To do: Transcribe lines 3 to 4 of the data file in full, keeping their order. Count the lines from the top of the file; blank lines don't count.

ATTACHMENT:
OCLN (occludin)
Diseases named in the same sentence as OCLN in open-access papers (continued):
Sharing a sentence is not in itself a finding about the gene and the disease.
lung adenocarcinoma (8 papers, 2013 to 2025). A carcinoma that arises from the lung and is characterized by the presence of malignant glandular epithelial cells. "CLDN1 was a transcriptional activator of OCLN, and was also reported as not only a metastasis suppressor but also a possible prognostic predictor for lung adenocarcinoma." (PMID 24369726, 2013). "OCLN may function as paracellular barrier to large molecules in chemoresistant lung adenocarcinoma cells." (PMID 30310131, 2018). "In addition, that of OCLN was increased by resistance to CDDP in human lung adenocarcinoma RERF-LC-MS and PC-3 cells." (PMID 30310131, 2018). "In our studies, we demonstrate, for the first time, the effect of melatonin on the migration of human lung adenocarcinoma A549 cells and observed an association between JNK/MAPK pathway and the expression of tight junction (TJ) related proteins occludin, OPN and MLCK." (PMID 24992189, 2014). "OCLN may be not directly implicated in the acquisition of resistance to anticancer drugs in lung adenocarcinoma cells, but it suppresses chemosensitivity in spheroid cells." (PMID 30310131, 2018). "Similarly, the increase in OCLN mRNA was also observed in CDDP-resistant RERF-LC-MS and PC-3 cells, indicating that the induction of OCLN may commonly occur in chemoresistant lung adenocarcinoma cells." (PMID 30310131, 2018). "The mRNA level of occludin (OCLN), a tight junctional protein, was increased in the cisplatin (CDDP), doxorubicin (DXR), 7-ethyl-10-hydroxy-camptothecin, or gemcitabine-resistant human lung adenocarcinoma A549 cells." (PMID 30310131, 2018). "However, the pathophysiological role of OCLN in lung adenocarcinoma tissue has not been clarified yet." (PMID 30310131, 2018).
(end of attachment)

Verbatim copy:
Sharing a sentence is not in itself a finding about the gene and the disease.
lung adenocarcinoma (8 papers, 2013 to 2025). A carcinoma that arises from the lung and is characterized by the presence of malignant glandular epithelial cells. "CLDN1 was a transcriptional activator of OCLN, and was also reported as not only a metastasis suppressor but also a possible prognostic predictor for lung adenocarcinoma." (PMID 24369726, 2013). "OCLN may function as paracellular barrier to large molecules in chemoresistant lung adenocarcinoma cells." (PMID 30310131, 2018). "In addition, that of OCLN was increased by resistance to CDDP in human lung adenocarcinoma RERF-LC-MS and PC-3 cells." (PMID 30310131, 2018). "In our studies, we demonstrate, for the first time, the effect of melatonin on the migration of human lung adenocarcinoma A549 cells and observed an association between JNK/MAPK pathway and the expression of tight junction (TJ) related proteins occludin, OPN and MLCK." (PMID 24992189, 2014). "OCLN may be not directly implicated in the acquisition of resistance to anticancer drugs in lung adenocarcinoma cells, but it suppresses chemosensitivity in spheroid cells." (PMID 30310131, 2018). "Similarly, the increase in OCLN mRNA was also observed in CDDP-resistant RERF-LC-MS and PC-3 cells, indicating that the induction of OCLN may commonly occur in chemoresistant lung adenocarcinoma cells." (PMID 30310131, 2018). "The mRNA level of occludin (OCLN), a tight junctional protein, was increased in the cisplatin (CDDP), doxorubicin (DXR), 7-ethyl-10-hydroxy-camptothecin, or gemcitabine-resistant human lung adenocarcinoma A549 cells." (PMID 30310131, 2018). "However, the pathophysiological role of OCLN in lung adenocarcinoma tissue has not been clarified yet." (PMID 30310131, 2018).